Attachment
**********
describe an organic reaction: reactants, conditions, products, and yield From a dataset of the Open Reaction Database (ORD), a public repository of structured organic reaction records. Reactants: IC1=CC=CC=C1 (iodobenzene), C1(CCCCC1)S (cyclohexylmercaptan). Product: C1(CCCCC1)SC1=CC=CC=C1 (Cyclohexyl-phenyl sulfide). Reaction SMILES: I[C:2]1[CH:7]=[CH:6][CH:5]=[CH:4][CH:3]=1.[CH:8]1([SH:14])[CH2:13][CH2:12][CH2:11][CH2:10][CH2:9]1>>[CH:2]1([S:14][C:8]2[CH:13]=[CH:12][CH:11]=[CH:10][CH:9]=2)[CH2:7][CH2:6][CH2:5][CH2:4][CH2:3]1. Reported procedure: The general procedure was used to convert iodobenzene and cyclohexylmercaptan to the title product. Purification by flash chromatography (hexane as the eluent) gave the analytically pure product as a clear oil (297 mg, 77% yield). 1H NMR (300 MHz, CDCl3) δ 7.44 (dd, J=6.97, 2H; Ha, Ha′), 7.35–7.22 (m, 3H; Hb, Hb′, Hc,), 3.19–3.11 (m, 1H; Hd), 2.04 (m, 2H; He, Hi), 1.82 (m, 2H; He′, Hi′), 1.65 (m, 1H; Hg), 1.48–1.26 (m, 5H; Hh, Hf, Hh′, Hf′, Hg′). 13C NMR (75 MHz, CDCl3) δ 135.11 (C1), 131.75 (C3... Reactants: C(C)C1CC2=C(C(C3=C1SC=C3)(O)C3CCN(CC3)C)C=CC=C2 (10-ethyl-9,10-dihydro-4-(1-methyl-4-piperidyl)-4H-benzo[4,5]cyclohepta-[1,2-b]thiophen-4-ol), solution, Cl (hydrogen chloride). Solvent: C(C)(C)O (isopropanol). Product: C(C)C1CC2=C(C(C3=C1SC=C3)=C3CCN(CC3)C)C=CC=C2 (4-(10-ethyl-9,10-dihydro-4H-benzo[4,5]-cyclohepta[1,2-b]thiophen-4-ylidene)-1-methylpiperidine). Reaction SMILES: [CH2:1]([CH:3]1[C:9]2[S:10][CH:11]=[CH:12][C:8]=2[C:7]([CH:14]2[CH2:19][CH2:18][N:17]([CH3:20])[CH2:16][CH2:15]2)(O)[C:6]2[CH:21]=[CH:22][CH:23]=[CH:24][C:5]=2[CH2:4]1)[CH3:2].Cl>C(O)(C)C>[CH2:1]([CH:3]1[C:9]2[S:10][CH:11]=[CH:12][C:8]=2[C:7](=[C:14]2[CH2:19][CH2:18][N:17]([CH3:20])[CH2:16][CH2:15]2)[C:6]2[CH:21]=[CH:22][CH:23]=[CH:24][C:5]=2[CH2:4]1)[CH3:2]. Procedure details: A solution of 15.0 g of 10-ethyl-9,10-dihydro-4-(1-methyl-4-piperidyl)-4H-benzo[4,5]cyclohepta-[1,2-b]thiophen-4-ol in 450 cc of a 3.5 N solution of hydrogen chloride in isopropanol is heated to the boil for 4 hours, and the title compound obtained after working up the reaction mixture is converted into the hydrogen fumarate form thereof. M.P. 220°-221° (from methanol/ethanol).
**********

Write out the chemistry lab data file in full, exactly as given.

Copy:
describe an organic reaction: reactants, conditions, products, and yield From a dataset of the Open Reaction Database (ORD), a public repository of structured organic reaction records. Reactants: IC1=CC=CC=C1 (iodobenzene), C1(CCCCC1)S (cyclohexylmercaptan). Product: C1(CCCCC1)SC1=CC=CC=C1 (Cyclohexyl-phenyl sulfide). Reaction SMILES: I[C:2]1[CH:7]=[CH:6][CH:5]=[CH:4][CH:3]=1.[CH:8]1([SH:14])[CH2:13][CH2:12][CH2:11][CH2:10][CH2:9]1>>[CH:2]1([S:14][C:8]2[CH:13]=[CH:12][CH:11]=[CH:10][CH:9]=2)[CH2:7][CH2:6][CH2:5][CH2:4][CH2:3]1. Reported procedure: The general procedure was used to convert iodobenzene and cyclohexylmercaptan to the title product. Purification by flash chromatography (hexane as the eluent) gave the analytically pure product as a clear oil (297 mg, 77% yield). 1H NMR (300 MHz, CDCl3) δ 7.44 (dd, J=6.97, 2H; Ha, Ha′), 7.35–7.22 (m, 3H; Hb, Hb′, Hc,), 3.19–3.11 (m, 1H; Hd), 2.04 (m, 2H; He, Hi), 1.82 (m, 2H; He′, Hi′), 1.65 (m, 1H; Hg), 1.48–1.26 (m, 5H; Hh, Hf, Hh′, Hf′, Hg′). 13C NMR (75 MHz, CDCl3) δ 135.11 (C1), 131.75 (C3... Reactants: C(C)C1CC2=C(C(C3=C1SC=C3)(O)C3CCN(CC3)C)C=CC=C2 (10-ethyl-9,10-dihydro-4-(1-methyl-4-piperidyl)-4H-benzo[4,5]cyclohepta-[1,2-b]thiophen-4-ol), solution, Cl (hydrogen chloride). Solvent: C(C)(C)O (isopropanol). Product: C(C)C1CC2=C(C(C3=C1SC=C3)=C3CCN(CC3)C)C=CC=C2 (4-(10-ethyl-9,10-dihydro-4H-benzo[4,5]-cyclohepta[1,2-b]thiophen-4-ylidene)-1-methylpiperidine). Reaction SMILES: [CH2:1]([CH:3]1[C:9]2[S:10][CH:11]=[CH:12][C:8]=2[C:7]([CH:14]2[CH2:19][CH2:18][N:17]([CH3:20])[CH2:16][CH2:15]2)(O)[C:6]2[CH:21]=[CH:22][CH:23]=[CH:24][C:5]=2[CH2:4]1)[CH3:2].Cl>C(O)(C)C>[CH2:1]([CH:3]1[C:9]2[S:10][CH:11]=[CH:12][C:8]=2[C:7](=[C:14]2[CH2:19][CH2:18][N:17]([CH3:20])[CH2:16][CH2:15]2)[C:6]2[CH:21]=[CH:22][CH:23]=[CH:24][C:5]=2[CH2:4]1)[CH3:2]. Procedure details: A solution of 15.0 g of 10-ethyl-9,10-dihydro-4-(1-methyl-4-piperidyl)-4H-benzo[4,5]cyclohepta-[1,2-b]thiophen-4-ol in 450 cc of a 3.5 N solution of hydrogen chloride in isopropanol is heated to the boil for 4 hours, and the title compound obtained after working up the reaction mixture is converted into the hydrogen fumarate form thereof. M.P. 220°-221° (from methanol/ethanol).